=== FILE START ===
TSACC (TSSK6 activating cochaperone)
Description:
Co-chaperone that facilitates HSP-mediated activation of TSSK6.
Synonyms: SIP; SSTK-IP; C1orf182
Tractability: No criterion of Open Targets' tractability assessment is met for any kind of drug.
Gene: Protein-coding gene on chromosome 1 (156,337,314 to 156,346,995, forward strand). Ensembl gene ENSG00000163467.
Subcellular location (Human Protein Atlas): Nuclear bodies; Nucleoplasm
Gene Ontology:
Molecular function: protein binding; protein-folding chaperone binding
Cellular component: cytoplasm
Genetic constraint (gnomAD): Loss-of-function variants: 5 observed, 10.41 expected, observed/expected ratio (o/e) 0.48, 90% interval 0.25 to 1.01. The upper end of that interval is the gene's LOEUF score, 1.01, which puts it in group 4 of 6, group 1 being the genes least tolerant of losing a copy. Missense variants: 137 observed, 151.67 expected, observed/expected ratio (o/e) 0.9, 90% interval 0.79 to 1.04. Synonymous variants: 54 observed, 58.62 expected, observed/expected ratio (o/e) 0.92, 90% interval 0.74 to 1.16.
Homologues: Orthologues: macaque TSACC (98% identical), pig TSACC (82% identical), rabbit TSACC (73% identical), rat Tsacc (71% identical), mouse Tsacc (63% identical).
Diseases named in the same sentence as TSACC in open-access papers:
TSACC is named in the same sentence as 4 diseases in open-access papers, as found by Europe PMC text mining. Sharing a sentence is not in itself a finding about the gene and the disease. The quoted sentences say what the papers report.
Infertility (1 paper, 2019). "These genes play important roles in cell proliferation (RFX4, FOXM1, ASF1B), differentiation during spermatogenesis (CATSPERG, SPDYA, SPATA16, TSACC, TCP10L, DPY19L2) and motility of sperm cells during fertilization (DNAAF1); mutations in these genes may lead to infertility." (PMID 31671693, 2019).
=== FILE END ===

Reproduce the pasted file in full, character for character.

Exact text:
TSACC (TSSK6 activating cochaperone)
Description:
Co-chaperone that facilitates HSP-mediated activation of TSSK6.
Synonyms: SIP; SSTK-IP; C1orf182
Tractability: No criterion of Open Targets' tractability assessment is met for any kind of drug.
Gene: Protein-coding gene on chromosome 1 (156,337,314 to 156,346,995, forward strand). Ensembl gene ENSG00000163467.
Subcellular location (Human Protein Atlas): Nuclear bodies; Nucleoplasm
Gene Ontology:
Molecular function: protein binding; protein-folding chaperone binding
Cellular component: cytoplasm
Genetic constraint (gnomAD): Loss-of-function variants: 5 observed, 10.41 expected, observed/expected ratio (o/e) 0.48, 90% interval 0.25 to 1.01. The upper end of that interval is the gene's LOEUF score, 1.01, which puts it in group 4 of 6, group 1 being the genes least tolerant of losing a copy. Missense variants: 137 observed, 151.67 expected, observed/expected ratio (o/e) 0.9, 90% interval 0.79 to 1.04. Synonymous variants: 54 observed, 58.62 expected, observed/expected ratio (o/e) 0.92, 90% interval 0.74 to 1.16.
Homologues: Orthologues: macaque TSACC (98% identical), pig TSACC (82% identical), rabbit TSACC (73% identical), rat Tsacc (71% identical), mouse Tsacc (63% identical).
Diseases named in the same sentence as TSACC in open-access papers:
TSACC is named in the same sentence as 4 diseases in open-access papers, as found by Europe PMC text mining. Sharing a sentence is not in itself a finding about the gene and the disease. The quoted sentences say what the papers report.
Infertility (1 paper, 2019). "These genes play important roles in cell proliferation (RFX4, FOXM1, ASF1B), differentiation during spermatogenesis (CATSPERG, SPDYA, SPATA16, TSACC, TCP10L, DPY19L2) and motility of sperm cells during fertilization (DNAAF1); mutations in these genes may lead to infertility." (PMID 31671693, 2019).